In Scott v. Beth Israel Medical Center Inc.,[16] the plaintiff was a hospital administrator who filed a lawsuit against his former employer seeking $14 million for wrongful termination. The employer obtained email communications between the plaintiff and his attorney from the company email system. The defendant’s email policy, located in the company’s policy and procedure manual, stated that hospital employees had “no personal privacy right in any material created, received, saved, or sent” using the employer’s computer system.[17] Further, the policy provided that the employer reserved the “right to access and disclose such material at any time without prior notice.”[18]

The plaintiff moved the New York Supreme Court for a protective order requiring the defendants to return to the plaintiff all email correspondence between the plaintiff and his attorney.[19] The employer in Scott argued that the emails were not protected by the attorney-client privilege as they were not made in confidence. The court found that the plaintiff had both actual and constructive knowledge of the company email policy.[20] While acknowledging that under New York Civil Practice Law and Rule 4548 a communication will not lose its privileged character solely because it is electronically communicated,[21] the court held that the plaintiff’s use of the defendant’s email system to communicate with his attorney in violation of the defendant’s email policy rendered any communications made not in confidence. The plaintiff’s contention of privilege, therefore, was rejected.[22] Accordingly, the court in Scott declined to issue a protective order that allowed defendants to retain the email correspondence between plaintiff and his attorney for use in the lawsuit.[23]

In Kaufman v. SunGard Investment Systems,[24] the plaintiff filed suit alleging, in part, breach of contract claims in connection with the defendant’s acquisition of the plaintiff’s assets and the hiring of Kaufman as a senior executive. The plaintiff sought from the District Court of New Jersey a declaration that certain email communications between plaintiff and her attorney, which were sent from and received on the company email system during the plaintiff’s employment, were protected from discovery. The employer’s policy provided that “any email may be subject to monitoring, search, or interception at any time” without prior notice and that employees should not expect any times created with or stored in the company’s computer system would remain private, even if password protected.[25] The magistrate judge ruled that the employee had no reasonable expectation of privacy as to the email communications with her attorney.[26] Further, the magistrate judge held that any privilege attached to the communications was waived because the plaintiff knowingly utilized the company network with the knowledge that the company could search and monitor email communications at any time without prior notice. The United States District Court upheld the ruling of the magistrate judge.[27]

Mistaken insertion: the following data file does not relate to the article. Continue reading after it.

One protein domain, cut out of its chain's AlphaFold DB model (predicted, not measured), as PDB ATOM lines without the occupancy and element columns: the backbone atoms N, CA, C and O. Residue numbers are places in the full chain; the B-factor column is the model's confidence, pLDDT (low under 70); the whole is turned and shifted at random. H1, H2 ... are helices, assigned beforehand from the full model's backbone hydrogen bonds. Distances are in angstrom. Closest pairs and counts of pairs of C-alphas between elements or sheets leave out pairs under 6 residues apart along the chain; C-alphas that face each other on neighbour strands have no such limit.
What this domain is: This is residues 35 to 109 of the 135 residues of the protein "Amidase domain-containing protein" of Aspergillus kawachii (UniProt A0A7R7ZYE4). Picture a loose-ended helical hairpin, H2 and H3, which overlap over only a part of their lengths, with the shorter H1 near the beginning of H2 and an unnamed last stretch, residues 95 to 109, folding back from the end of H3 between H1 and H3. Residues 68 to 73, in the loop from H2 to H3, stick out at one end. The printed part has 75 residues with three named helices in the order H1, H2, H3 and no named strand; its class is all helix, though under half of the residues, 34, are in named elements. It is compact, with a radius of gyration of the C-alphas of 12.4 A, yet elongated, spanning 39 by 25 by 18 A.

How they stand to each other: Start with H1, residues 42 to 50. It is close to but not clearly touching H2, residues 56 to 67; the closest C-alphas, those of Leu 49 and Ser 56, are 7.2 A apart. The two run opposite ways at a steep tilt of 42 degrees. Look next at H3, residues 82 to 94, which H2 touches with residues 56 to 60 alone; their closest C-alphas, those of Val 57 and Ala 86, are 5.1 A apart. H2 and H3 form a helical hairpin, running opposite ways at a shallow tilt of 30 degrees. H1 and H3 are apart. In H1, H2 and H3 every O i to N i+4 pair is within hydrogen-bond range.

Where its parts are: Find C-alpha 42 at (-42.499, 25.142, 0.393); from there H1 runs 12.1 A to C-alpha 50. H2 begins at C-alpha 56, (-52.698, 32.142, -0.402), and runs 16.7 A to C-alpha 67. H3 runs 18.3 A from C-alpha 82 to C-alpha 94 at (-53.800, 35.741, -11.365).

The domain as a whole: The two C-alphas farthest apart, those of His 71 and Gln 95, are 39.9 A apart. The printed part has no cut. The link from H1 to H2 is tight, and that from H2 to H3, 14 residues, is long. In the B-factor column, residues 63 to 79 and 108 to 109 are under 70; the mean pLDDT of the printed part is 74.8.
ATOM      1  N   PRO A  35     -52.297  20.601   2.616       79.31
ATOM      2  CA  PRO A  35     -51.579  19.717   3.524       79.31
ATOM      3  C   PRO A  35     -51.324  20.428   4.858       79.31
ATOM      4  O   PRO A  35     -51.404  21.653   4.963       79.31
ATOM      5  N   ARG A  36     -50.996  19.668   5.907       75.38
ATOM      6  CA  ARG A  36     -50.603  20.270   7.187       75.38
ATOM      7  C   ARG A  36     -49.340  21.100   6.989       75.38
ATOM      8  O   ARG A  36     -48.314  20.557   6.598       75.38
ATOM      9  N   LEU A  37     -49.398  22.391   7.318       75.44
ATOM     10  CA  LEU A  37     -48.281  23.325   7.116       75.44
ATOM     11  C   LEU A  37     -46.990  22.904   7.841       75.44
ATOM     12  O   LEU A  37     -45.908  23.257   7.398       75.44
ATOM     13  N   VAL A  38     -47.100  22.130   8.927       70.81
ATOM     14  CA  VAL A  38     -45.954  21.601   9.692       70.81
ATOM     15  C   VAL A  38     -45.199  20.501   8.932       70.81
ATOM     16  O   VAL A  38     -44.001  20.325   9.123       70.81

In Long v. Marubeni Am. Corp.,[28] the plaintiffs filed a civil rights action against their former employer. In this case, the plaintiffs used computers that were assigned to them by their employer to send and receive email messages to each other and their attorney. In doing so, the plaintiffs used private password-protected email accounts, not company email accounts.[29] The employee handbook in Long, which was prepared in part by one of the plaintiffs, cautioned its employees that “all communications and information transmitted by, received from, created or stored” in the company computer system was company property.[30] The handbook further advised that personal use of the computer systems was prohibited. Finally, the handbook advised that the company had the right to monitor its systems and that the employees had “no right of personal privacy in any matter stored in, created, received, or sent over the email, voice mail, word processing, and/or Internet systems provided” by the employer.[31] 

The U.S. District Court for the Southern District of New York noted in Long that the plaintiffs elected to use the computers assigned to them. It emphasized that plaintiffs’ use of the company computer systems for personal purposes was prohibited, that plaintiffs had no right of personal privacy in any data stored in the company computer system, and the defendant-employer had the right to monitor all data flowing through its systems. “The plaintiffs disregarded the admonishment [of their employer] voluntarily and, as a consequence, have stripped from the email messages … the confidential cloak with which they claim those communications were covered.”[32] The court held, therefore, that the email communications were not shielded from disclosure by virtue of the attorney-client privilege.[33]